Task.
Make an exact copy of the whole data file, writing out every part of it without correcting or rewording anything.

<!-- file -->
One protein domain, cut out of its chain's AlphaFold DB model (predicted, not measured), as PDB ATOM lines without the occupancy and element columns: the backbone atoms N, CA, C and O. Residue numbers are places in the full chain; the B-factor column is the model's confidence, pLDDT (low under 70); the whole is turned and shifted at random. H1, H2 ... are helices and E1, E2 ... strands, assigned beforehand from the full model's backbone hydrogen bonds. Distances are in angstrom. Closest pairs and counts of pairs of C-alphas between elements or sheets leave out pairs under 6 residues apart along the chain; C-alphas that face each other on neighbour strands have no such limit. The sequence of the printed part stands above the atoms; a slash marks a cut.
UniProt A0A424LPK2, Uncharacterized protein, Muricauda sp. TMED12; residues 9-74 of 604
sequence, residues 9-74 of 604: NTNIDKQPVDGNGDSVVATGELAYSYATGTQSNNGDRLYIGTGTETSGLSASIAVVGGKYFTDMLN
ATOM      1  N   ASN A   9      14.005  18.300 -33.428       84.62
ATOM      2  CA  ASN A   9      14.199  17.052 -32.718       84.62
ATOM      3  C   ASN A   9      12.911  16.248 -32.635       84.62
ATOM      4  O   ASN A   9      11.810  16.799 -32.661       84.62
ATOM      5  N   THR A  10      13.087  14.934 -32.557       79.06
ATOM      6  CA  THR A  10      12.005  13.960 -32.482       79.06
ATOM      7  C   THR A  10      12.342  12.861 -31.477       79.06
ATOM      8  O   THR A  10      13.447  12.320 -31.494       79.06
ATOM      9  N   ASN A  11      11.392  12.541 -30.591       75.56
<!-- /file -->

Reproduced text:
One protein domain, cut out of its chain's AlphaFold DB model (predicted, not measured), as PDB ATOM lines without the occupancy and element columns: the backbone atoms N, CA, C and O. Residue numbers are places in the full chain; the B-factor column is the model's confidence, pLDDT (low under 70); the whole is turned and shifted at random. H1, H2 ... are helices and E1, E2 ... strands, assigned beforehand from the full model's backbone hydrogen bonds. Distances are in angstrom. Closest pairs and counts of pairs of C-alphas between elements or sheets leave out pairs under 6 residues apart along the chain; C-alphas that face each other on neighbour strands have no such limit. The sequence of the printed part stands above the atoms; a slash marks a cut.
UniProt A0A424LPK2, Uncharacterized protein, Muricauda sp. TMED12; residues 9-74 of 604
sequence, residues 9-74 of 604: NTNIDKQPVDGNGDSVVATGELAYSYATGTQSNNGDRLYIGTGTETSGLSASIAVVGGKYFTDMLN
ATOM      1  N   ASN A   9      14.005  18.300 -33.428       84.62
ATOM      2  CA  ASN A   9      14.199  17.052 -32.718       84.62
ATOM      3  C   ASN A   9      12.911  16.248 -32.635       84.62
ATOM      4  O   ASN A   9      11.810  16.799 -32.661       84.62
ATOM      5  N   THR A  10      13.087  14.934 -32.557       79.06
ATOM      6  CA  THR A  10      12.005  13.960 -32.482       79.06
ATOM      7  C   THR A  10      12.342  12.861 -31.477       79.06
ATOM      8  O   THR A  10      13.447  12.320 -31.494       79.06
ATOM      9  N   ASN A  11      11.392  12.541 -30.591       75.56